Demystifying a Hummingbird's Chirp

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UC Berkeley researchers have solved the mystery of a local hummingbird's loud chirp, revealing that the sound comes from the birds' tail feathers and not from the birds' vocal apparatus.

The Anna's hummingbird, the most common species in the Bay Area, produces the chirping sound by spreading its tail feathers during an elaborate dive thought to be a part of the birds' mating ritual, according to researchers.

The late California Academy of Sciences ornithologist Luis F. Baptista wrongly concluded in 1979 that the chirp was probably a vocal manifestation.

The case was reopened last year by UC Berkeley integrative biology graduate student Christopher Clark, who was studying the biomechanics of flight on hummingbirds at the Albany Bulb in the Albany Waterfront District.

Clark noticed that when he removed the outermost tail feathers of male hummingbirds, a process that does not inhibit flight and mimics the natural molting of feathers, the birds would no longer chirp while diving.

He added that only male hummingbirds dive, and do so in order to impress potential mates, he said.

"When it dove, it couldn't make the sound," Clark said. "This was the first line of evidence."

Clark then used high-speed cameras to capture the entire diving ritual of a group of birds who still had their tail feathers intact.

He noticed that at the bottom of the dive when the birds usually chirp, the birds spread their feathers for the same length of time as the sound can be heard, further suggesting that the sound was produced by the birds' tail feathers.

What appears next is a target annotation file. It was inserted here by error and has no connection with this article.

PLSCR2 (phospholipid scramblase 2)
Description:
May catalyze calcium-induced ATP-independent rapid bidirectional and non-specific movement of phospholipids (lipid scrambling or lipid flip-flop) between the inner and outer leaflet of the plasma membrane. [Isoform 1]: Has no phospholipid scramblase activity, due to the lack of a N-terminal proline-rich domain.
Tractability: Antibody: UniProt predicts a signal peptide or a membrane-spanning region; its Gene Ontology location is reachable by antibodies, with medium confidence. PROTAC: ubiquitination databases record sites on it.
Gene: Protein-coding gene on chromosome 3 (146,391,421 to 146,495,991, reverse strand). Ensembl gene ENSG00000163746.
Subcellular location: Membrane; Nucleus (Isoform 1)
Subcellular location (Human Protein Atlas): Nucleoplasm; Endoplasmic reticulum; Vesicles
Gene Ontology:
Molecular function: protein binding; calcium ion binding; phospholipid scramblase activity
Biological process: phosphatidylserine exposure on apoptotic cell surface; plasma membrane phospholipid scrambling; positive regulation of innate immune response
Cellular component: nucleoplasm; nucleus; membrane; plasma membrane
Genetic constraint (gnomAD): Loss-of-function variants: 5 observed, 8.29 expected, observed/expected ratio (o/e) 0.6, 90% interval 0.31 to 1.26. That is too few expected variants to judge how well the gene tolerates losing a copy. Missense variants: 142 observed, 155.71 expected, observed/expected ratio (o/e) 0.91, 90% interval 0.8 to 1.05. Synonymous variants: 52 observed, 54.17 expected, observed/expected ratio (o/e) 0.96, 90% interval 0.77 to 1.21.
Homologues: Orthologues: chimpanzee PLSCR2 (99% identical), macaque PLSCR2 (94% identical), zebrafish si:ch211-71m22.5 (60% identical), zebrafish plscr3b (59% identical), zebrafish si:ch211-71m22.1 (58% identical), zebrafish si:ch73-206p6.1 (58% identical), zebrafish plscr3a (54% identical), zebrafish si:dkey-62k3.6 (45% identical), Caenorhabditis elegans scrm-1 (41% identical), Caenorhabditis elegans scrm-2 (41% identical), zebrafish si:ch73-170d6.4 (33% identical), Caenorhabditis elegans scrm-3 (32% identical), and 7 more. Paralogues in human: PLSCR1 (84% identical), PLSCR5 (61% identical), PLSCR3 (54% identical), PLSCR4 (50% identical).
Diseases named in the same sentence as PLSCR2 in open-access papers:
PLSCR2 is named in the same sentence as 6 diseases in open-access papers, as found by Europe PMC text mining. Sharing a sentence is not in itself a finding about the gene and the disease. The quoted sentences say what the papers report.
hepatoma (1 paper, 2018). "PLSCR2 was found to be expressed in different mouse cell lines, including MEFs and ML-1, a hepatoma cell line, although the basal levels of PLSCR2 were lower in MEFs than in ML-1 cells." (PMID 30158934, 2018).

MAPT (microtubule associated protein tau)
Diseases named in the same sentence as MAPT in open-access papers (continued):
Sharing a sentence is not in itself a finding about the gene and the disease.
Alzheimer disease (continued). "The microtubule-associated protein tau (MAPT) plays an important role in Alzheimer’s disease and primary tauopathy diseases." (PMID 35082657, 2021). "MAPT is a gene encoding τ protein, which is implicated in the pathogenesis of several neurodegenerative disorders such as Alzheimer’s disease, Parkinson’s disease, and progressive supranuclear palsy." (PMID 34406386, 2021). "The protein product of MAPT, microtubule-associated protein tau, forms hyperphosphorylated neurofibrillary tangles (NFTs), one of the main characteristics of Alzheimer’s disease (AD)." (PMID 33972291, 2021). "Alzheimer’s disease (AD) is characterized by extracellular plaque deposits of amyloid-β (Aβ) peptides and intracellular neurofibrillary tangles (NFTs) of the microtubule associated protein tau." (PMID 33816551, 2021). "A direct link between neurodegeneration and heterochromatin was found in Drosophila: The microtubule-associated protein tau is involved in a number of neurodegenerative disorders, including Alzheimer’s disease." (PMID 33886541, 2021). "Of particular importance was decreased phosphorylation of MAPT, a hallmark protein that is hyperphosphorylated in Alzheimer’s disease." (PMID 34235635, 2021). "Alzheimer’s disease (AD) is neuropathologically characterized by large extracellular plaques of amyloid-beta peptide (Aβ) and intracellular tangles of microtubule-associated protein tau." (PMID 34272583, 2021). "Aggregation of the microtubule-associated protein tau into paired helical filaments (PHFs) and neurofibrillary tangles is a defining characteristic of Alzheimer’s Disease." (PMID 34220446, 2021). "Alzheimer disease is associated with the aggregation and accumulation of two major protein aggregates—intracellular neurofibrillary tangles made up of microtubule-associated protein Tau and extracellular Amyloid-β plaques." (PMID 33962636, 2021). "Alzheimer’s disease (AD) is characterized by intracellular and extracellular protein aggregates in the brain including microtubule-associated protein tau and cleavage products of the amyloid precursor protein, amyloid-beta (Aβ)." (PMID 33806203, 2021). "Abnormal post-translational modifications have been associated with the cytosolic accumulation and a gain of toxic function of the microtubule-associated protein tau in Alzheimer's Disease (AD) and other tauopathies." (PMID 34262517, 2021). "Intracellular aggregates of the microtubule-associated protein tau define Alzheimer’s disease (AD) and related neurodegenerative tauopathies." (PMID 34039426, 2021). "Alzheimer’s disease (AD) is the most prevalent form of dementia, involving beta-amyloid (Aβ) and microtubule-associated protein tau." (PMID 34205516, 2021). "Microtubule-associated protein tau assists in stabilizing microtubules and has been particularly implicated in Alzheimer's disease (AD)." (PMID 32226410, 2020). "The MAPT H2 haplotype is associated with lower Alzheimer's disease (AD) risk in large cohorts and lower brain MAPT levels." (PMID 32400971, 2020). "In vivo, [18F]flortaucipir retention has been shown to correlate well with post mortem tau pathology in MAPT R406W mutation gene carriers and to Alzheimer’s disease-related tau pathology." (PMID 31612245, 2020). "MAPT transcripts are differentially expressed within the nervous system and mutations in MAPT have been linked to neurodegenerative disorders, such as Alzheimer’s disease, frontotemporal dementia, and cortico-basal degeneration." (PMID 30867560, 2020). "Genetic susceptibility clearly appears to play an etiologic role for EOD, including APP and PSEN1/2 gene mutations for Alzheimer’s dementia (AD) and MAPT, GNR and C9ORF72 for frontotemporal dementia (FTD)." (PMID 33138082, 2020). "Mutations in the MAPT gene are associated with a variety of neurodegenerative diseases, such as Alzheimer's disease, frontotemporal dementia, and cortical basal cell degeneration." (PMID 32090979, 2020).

With the help of recent UC Berkeley graduate Teresa Feo, Clark set out to reproduce the sound in the lab with extracted tail feathers.

Feo was able to make the sound when she put the tail feathers into a wind tunnel, he noted.

"We set up a jet of air and got them to make a sound," he said.

After examining the feathers, which normally have a central shaft and barbs on either side, the researchers determined the sound was dependent on the stiffness of the barbs on one side.

"We also tested the hypothesis that (the chirp) is a whistle. In a whistle, the faster you blow, the higher the frequency," he said.

But when they varied the velocity of the jet stream, the frequency of the sound did not change. Instead, the feathers produce the chirping sound in a way similar to the reed of a clarinet, he said.

While other birds have been known to chirp with their tail feathers, this is the first in-depth examination of the process behind the sound, Clark said.

Clark and Feo are now developing a mathematical model of the tail feather chirp, which they believe may be a common method of sound production in birds.

"What we're trying to do is develop an idea of how birds evolved to make sounds with their feathers," Clark said.


Contact Tim Dunn at [email protected]

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